I was recently asked, “what happens after a problem based lesson? Don’t we need to practice the skills we just used? And learn how to apply them in different scenarios?” The answer is, of course, a resounding “yes.” No one experiences something one time and has immediately learned it permanently. Humans need to experience things multiple times in the same and in varying circumstances in order to fully understand a topic. To use a tortured analogy, coaches don’t give their players the playbook and then call it a day. They hone their skills with a bunch of practice. Now, sometimes that practice can kill the joy of the sport and that’s where we need to be mindful; but in order to learn something fully, practice is essential.
While I don’t feel that’s a controversial statement, I wonder – when I hear such questions – if teachers are operating from a position of fear: fear of not being hip enough, reform-y enough, growth-mindset-y enough, innovative enough. Skills practice can seem so retrograde. The entirely appropriate reaction against “minute math” and “tricks” might scare teachers off of skills practice entirely. And this fear might be enhanced from the messaging and professional development offered by the district. District PD is often focused on more authenticity and bigger thinking. It’s rare that a district PD (either led by district employees or consultants) focus on the smaller things. You’re not often going to attend professional development that helps you better structure individual or group skills practice time. You may have even received the message that that’s not a good use of class time. Consider this post – not that I have any authority – permission to practice.
There are legit concerns about how practice time looks in… practice. Having students silently complete dozens of problems individually, followed by a right-or-wrong assessment isn’t particularly good instruction. And I’m not convinced that that scenario results in the more permanent learning we’re after.
So what does the time after a problem based lesson look like to ensure deep understanding? Here are a few options:
Offer another, follow-up task incorporating similar concepts to groups with less scaffolding. If you designed your problem based lesson from, say, the Application Problem section of a textbook (a practice a highly recommend), consider grabbing another problem in that same section. You can even apply similar adaptation methods, including audiblizing.
Practice problems, even in packet form. There’s nothing inherently wrong with practice problems. These can actually be nice times for students to collaborate on smaller, bite sized tasks. Students can support one another, give pointers, and develop camaraderie by working through practice problems together. Provided your classroom has the requisite culture of uplifting one another, use this time to boost understanding. I would recommend structuring the practice problem time so it’s not a free-for-all.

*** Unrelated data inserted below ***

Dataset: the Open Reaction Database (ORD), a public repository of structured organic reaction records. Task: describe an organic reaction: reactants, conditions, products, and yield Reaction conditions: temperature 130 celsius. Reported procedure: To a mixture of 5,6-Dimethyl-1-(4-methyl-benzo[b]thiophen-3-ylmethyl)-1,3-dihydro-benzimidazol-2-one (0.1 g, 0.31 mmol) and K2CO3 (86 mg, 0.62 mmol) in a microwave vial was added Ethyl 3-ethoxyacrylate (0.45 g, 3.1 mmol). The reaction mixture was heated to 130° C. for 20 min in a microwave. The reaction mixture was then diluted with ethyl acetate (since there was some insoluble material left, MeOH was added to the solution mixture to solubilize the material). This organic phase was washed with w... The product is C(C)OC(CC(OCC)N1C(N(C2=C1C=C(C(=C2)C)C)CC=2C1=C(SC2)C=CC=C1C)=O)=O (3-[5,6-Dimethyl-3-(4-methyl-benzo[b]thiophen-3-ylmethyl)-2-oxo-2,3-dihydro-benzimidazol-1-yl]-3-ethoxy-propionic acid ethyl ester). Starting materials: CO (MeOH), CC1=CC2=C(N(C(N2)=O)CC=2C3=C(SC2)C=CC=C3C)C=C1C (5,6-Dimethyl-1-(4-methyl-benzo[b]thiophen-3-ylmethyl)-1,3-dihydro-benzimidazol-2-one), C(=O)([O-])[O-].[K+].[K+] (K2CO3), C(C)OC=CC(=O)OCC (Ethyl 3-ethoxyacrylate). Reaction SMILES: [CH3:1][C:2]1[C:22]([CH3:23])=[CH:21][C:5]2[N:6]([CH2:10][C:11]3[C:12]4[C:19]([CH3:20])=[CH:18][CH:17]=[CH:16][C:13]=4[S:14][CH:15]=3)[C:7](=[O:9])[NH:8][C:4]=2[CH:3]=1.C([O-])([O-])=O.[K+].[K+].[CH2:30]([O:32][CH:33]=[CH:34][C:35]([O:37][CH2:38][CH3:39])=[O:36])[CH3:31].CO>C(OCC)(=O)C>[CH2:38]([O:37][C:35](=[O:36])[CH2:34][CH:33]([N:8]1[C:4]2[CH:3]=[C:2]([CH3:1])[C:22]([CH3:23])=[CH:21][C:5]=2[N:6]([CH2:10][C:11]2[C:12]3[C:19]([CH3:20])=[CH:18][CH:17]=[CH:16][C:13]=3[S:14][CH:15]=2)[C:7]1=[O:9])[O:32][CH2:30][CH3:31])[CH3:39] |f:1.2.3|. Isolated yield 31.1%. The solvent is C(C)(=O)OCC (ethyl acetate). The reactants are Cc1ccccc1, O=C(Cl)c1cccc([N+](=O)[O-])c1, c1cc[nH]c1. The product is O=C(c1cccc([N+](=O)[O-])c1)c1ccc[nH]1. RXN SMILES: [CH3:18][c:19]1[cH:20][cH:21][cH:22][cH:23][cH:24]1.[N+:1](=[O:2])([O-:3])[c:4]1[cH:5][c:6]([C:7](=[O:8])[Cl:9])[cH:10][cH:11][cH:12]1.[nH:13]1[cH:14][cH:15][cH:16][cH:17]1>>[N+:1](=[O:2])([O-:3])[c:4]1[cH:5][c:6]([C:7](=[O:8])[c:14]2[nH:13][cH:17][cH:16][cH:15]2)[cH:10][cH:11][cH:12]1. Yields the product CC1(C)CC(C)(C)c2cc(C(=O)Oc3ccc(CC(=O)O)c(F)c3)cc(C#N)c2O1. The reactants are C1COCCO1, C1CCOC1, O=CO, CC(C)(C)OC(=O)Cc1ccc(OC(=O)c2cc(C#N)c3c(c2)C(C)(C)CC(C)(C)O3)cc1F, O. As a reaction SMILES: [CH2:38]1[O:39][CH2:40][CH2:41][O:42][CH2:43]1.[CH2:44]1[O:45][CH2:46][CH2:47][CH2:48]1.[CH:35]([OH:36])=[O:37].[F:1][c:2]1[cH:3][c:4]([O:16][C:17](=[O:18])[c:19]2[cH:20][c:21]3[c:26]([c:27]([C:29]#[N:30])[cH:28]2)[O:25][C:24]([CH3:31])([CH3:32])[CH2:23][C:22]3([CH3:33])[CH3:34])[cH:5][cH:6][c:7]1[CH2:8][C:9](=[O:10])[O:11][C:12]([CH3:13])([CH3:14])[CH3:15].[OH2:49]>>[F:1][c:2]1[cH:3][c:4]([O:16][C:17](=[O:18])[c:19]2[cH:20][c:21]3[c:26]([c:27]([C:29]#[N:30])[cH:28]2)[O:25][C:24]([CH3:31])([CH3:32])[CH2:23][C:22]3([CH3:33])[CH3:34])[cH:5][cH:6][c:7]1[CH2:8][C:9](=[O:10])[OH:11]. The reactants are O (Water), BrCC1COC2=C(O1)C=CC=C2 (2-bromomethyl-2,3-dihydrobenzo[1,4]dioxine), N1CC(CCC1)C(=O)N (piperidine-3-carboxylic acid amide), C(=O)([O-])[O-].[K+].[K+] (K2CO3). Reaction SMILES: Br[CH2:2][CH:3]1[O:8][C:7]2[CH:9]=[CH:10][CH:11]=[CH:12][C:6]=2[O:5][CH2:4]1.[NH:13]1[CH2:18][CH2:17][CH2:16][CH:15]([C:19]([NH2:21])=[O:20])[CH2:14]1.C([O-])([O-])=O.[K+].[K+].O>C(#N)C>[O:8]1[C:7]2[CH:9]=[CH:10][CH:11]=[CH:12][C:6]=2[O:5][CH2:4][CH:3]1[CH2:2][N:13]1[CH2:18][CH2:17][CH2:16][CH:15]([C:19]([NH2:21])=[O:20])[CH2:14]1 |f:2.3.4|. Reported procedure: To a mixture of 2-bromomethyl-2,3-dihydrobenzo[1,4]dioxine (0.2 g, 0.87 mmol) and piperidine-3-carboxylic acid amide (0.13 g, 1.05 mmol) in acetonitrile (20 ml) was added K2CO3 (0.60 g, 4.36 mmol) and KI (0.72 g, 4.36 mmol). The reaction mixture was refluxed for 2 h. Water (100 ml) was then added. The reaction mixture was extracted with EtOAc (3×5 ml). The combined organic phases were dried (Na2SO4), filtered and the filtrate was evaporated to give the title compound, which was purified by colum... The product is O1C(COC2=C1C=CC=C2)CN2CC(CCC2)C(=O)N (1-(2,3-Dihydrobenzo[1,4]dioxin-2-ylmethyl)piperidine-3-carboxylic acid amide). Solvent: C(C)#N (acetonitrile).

Another benefit of using this semi-structured time for practice is that you can naturally differentiate via the workshop model. In this model, you can pull out specific students to become the “expert” for any tricky problems.
Use a card sort. Card sorts are among my favorite methods to develop conceptual understanding. A tactile matching activity – even though it really is just a glorified version of a set of practice problems – engenders natural conversation and checking one another’s’ work. The downside is card sorts are a bit of a pain to prepare for. The Desmos card sorts help with that aspect, but I find that digital card sorts don’t have the same energy that tactile ones do (that might be my own Old-Man-Yells-At-Cloud bias though).
I recommend you also check out my friend Kevin’s blog post on what to do during student work time. While that blog post is centered on what happens during the work time of a Project Based experience, many of the same practices can apply to time spent honing skills.
It might also help you conceptualize the classroom time by running through my mini-series on Routines, Lessons, Problems and Projects. There I attempted to develop a framework of what type of mathematical teaching happens in a classroom to better understand the balance between teaching, facilitating, letting students innovate, etc.
In a typical week in which we meet with students all five days, I might spend two days on a Problem Based Lesson and the remainder reinforcing what I had hoped to get across during that lesson or preparing for the next one. According to my calculations, that means I spend over half my time in what some might dub teaching “traditionally.” Personally, I’d call it more “psuedo-traditional” because even within those days in which I’m lecturing or providing time for practice, I’m trying to employ learner centered facilitation moves, both long term and short term.
I’m trying to demonstrate active caring, even when students are working through a problem set. And at this point the traditional vs. non-traditional distinction is meaningless. Students are learning math in a safe, supportive environment, hopefully applying the lessons learned from our problem based experience. And if an administrator or district person gives you guff about it (especially if they’ve never taught mathematics), send ‘em my way.